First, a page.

"Top 10 Law School Home Pages of 2011" is out!

Folks,
Hot off the presses, so to speak, is Roger Skalbeck's annual report on
the best of law school homepages.
The abstract:
"For the third consecutive year, the website home pages for all
ABA-accredited law schools are evaluated and ranked based on objective
criteria. For 2011, law school home pages advanced in some areas. For
instance, there are now thirteen sites using the HTML5 doctype, up
from a single site in 2010. In addition, seventeen schools achieved a
perfect score for three tests focused on website accessibility, up
from eight in 2010. Nonetheless, there’s enough diversity in coding
practices and content to help separate the great from the good.
For this year’s survey, twenty-four elements of each home page are
assessed across three broad categories: Design Patterns & Metadata;
Accessibility & Validation; and Marketing & Communications. Most
elements require no special design skills, sophisticated technology or
significant expenses. For interpreting these results, the author does
not try to decide if any whole is greater or less than the sum of its
parts."

Get your copy at http://scholarship.law.georgetown.edu/facpub/745/ or
http://papers.ssrn.com/sol3/papers.cfm?abstract_id=2001967

I'm sure there'll be more to talk about once I finish reading it.

Enjoy,
Elmer.

"Top 10 Law School Home Pages of 2011" is out!

Man, I was *SO CLOSE* to getting my HTML5 revamp done too…

Nathan DeGruchy | Webmaster
Florida Coastal School of Law | p. (904) 680-7735

"I love deadlines. I love the whooshing
sound as they fly by"

On Feb 9, 2012, at 10:51 AM, Elmer Masters wrote:

Folks,
Hot off the presses, so to speak, is Roger Skalbeck's annual report on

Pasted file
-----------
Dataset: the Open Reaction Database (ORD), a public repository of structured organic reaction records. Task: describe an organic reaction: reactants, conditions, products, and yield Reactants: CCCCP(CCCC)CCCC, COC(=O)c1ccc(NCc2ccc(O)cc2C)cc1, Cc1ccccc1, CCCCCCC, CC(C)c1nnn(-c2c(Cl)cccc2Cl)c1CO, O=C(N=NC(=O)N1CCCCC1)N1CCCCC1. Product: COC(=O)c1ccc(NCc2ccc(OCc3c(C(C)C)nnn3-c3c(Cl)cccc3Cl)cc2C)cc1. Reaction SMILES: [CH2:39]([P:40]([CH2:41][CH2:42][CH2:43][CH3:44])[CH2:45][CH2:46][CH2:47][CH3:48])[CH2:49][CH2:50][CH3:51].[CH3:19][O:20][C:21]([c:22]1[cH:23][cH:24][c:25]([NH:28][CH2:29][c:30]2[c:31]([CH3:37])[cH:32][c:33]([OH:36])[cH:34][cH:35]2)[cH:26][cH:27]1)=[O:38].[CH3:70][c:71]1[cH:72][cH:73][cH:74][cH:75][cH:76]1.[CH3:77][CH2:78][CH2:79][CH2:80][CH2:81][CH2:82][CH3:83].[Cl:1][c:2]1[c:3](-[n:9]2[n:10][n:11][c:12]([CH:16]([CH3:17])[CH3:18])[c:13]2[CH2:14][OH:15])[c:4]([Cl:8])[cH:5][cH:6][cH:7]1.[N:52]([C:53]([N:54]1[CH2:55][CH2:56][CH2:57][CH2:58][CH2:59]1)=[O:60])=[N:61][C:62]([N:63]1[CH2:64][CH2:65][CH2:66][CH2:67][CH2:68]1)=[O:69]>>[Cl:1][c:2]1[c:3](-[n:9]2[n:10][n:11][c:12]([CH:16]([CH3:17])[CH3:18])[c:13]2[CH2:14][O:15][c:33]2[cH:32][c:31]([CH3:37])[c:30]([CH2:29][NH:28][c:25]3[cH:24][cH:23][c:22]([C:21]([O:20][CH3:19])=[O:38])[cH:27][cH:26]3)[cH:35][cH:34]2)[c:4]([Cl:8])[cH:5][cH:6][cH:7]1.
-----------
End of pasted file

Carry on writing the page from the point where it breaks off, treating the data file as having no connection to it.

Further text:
the best of law school homepages.
The abstract:
"For the third consecutive year, the website home pages for all
ABA-accredited law schools are evaluated and ranked based on objective
criteria. For 2011, law school home pages advanced in some areas. For
instance, there are now thirteen sites using the HTML5 doctype, up
from a single site in 2010. In addition, seventeen schools achieved a
perfect score for three tests focused on website accessibility, up
from eight in 2010. Nonetheless, there’s enough diversity in coding
practices and content to help separate the great from the good.
For this year’s survey, twenty-four elements of each home page are
assessed across three broad categories: Design Patterns & Metadata;
Accessibility & Validation; and Marketing & Communications. Most
elements require no special design skills, sophisticated technology or
significant expenses. For interpreting these results, the author does
not try to decide if any whole is greater or less than the sum of its
parts."

Get your copy at http://scholarship.law.georgetown.edu/facpub/745/ or
http://papers.ssrn.com/sol3/papers.cfm?abstract_id=2001967

I'm sure there'll be more to talk about once I finish reading it.

Enjoy,
Elmer.

--
Elmer R. Masters
Director of Internet Development
Center for Computer-Assisted Legal Instruction
emasters@cali.org 773-332-7508
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